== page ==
Can Idols Appreciate Offerings?
By “Awake!” correspondent in Hong Kong
WHEN entering a home here in Hong Kong it is not unusual to see an altar with food on it. Some persons offer to their idols a meal each day. It may be just a piece of fruit. But at times the offering is a complete banquet. The occasion may be that a relative is sick or has died, or that it is a special feast day.
The use of idols in worship is surprisingly widespread. Making of regular food offerings to them is common in Japan, Korea, India, Africa, South America and other places. The offerings vary considerably from place to place, depending on the customs and traditions that have been handed down from ancestors.
Here in Hong Kong one may easily come in contact with the practice. For example, one may visit a home, and the host, wishing to be hospitable, may remove food from the altar and offer it to a visitor. If one should hesitate, the host may assure: “It’s all right. The fruit is very fresh; I just bought it this morning.”
What would you do? Would you consider it in conflict with your religious principles to eat the food? Why is the food offered to the idol in the first place? When and where did the practice originate?
An Old Practice
The use of idols in worship is not new. In fact, there is evidence that in ancient Mesopotamia about four thousand years ago idol worship, with accompanying offerings of food, was already being practiced. The belief was that the real or supposed higher power represented by the idol would take pleasure in the food offered. It was believed that the god entered the idol so that the idol itself became the ‘body of the god.’
Such beliefs continue to this day. But perhaps the majority of persons give little thought to why they offer food to idols. If an idol worshiper here were asked why he follows this custom, a typical answer might be: “I am only doing what I can remember my parents used to do, but I am not really sure what it all means.”
There are no clearly defined regulations to govern the making of offerings. And since this is so, is it not likely that over the generations of verbal transmission certain details have been lost? Is it not even possible that the offerings have varied greatly over the hundreds and thousands of years? The facts of history show this has occurred.
Background of Offerings to Idols
It used to be that human victims were offered to gods. Regarding this practice The Encyclopædia Britannica observed: “Sacrifices, especially of human beings, are offered immediately after a death or at a longer interval. Their object may be . . . to strengthen the dead by the blood or life of a living being, in the same way that food is offered to them.”*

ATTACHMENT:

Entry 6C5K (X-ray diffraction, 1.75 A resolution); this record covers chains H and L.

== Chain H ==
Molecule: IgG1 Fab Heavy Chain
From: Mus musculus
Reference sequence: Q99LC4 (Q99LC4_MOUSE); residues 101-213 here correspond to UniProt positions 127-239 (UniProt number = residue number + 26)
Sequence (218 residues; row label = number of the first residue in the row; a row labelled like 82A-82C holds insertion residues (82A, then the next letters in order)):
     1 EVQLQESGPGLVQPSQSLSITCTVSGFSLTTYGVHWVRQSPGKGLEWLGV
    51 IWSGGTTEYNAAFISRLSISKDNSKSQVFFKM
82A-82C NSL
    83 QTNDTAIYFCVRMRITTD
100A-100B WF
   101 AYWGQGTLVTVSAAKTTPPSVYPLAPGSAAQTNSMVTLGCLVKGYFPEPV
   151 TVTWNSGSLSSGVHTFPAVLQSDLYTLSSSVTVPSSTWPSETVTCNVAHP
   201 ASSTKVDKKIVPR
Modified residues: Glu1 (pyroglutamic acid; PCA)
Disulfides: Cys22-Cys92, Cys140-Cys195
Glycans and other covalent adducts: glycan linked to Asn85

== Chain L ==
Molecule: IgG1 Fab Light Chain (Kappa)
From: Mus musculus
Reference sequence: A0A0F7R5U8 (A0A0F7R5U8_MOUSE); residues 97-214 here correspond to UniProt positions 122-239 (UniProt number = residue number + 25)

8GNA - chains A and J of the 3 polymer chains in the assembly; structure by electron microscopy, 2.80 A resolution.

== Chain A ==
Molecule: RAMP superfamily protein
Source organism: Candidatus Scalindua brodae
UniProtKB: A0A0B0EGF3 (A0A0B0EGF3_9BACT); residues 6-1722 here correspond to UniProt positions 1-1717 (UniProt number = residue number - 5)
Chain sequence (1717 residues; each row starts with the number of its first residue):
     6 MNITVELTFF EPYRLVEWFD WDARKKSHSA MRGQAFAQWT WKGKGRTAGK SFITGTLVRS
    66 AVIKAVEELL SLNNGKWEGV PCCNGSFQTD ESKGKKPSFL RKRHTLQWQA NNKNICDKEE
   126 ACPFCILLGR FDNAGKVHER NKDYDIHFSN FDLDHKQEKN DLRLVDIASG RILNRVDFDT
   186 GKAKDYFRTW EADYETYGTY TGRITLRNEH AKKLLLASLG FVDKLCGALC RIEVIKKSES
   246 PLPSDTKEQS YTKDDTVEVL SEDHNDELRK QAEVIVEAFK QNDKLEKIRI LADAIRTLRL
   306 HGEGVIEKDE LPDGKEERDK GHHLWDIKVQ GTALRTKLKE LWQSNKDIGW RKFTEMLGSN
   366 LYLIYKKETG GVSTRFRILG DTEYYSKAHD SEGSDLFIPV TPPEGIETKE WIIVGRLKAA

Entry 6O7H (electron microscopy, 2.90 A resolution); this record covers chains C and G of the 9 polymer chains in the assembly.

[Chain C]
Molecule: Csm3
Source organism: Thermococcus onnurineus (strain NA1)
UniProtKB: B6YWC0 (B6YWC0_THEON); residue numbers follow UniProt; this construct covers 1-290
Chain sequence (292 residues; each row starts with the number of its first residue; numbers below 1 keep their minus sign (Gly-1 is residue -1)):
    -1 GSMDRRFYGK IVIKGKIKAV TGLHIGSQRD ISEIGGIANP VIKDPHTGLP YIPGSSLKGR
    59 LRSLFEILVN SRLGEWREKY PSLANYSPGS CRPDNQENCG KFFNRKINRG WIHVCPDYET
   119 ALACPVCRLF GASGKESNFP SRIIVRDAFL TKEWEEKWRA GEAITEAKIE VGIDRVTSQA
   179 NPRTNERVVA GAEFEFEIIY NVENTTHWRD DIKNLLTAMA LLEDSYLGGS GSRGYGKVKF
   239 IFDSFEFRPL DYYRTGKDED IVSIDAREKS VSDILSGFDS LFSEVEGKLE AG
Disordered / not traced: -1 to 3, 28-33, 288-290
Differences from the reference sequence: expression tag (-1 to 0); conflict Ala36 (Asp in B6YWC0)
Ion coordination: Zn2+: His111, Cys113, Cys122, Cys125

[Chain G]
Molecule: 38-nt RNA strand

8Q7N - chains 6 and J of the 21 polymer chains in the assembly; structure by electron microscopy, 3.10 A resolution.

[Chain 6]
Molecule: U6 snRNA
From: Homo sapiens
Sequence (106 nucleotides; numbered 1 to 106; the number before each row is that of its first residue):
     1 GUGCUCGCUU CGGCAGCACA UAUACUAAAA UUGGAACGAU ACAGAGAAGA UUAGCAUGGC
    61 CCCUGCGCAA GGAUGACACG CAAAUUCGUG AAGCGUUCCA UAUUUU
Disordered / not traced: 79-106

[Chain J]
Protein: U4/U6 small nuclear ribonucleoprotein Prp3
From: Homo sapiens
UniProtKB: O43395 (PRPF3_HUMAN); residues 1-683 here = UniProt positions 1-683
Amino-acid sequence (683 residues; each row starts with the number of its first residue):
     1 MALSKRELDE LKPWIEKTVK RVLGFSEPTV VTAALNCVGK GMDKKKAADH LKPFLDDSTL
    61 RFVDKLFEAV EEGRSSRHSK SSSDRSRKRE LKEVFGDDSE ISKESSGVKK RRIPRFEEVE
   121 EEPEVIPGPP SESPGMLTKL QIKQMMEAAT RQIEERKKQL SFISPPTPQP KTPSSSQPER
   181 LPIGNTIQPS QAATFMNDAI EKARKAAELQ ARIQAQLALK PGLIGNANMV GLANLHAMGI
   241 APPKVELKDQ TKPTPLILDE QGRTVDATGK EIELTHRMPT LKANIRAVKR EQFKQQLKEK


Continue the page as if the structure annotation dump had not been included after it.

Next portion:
In ancient China it was the practice to offer as sacrifices to their idol gods captured enemies. The worshipers believed that such human offerings were necessary to appease their gods. But this practice was not limited to China. The above-quoted encyclopedia notes:
“Human sacrifices were known in ancient India and survived till late in the 19th century; both Greeks and Romans practised them, no less than the wilder races of ancient Europe. Semites and Egyptians, Peruvians and Aztecs, slew human victims; Africa, especially the West Coast, till recently saw thousands of human victims perish annually; in Polynesia, Tahiti and Fiji were great centres of the rite—in fact, it is not easy to name an area where it has not been known.”
The ruling dynasty of China outlawed human sacrifices long ago. Thus the practice here has become to offer only food or incense to an idol. But one may ask, If human offerings were required by idol gods in ancient times, why not now? Did the idols’ desires or needs change when a ruler outlawed human sacrifices? Is an idol actually capable of feelings or desires? Do you think idols can really appreciate offerings?
Able to Show Appreciation?
It is obvious that idols do not eat the food given them, since the food may later be eaten by the worshiper or others. Some say that the idol god does not eat because it already has the necessities of life, but the claim is that the idol appreciates the thought and devotion of the worshiper. Yet how is this appreciation shown?
An idol is usually bought from a shop, perhaps only a few doors from one’s home. Do you believe that a god enters the idol when it is brought into one’s house? If so, why does the god not show appreciation for the worshiper’s devotion by consuming some of the food, or by some other action?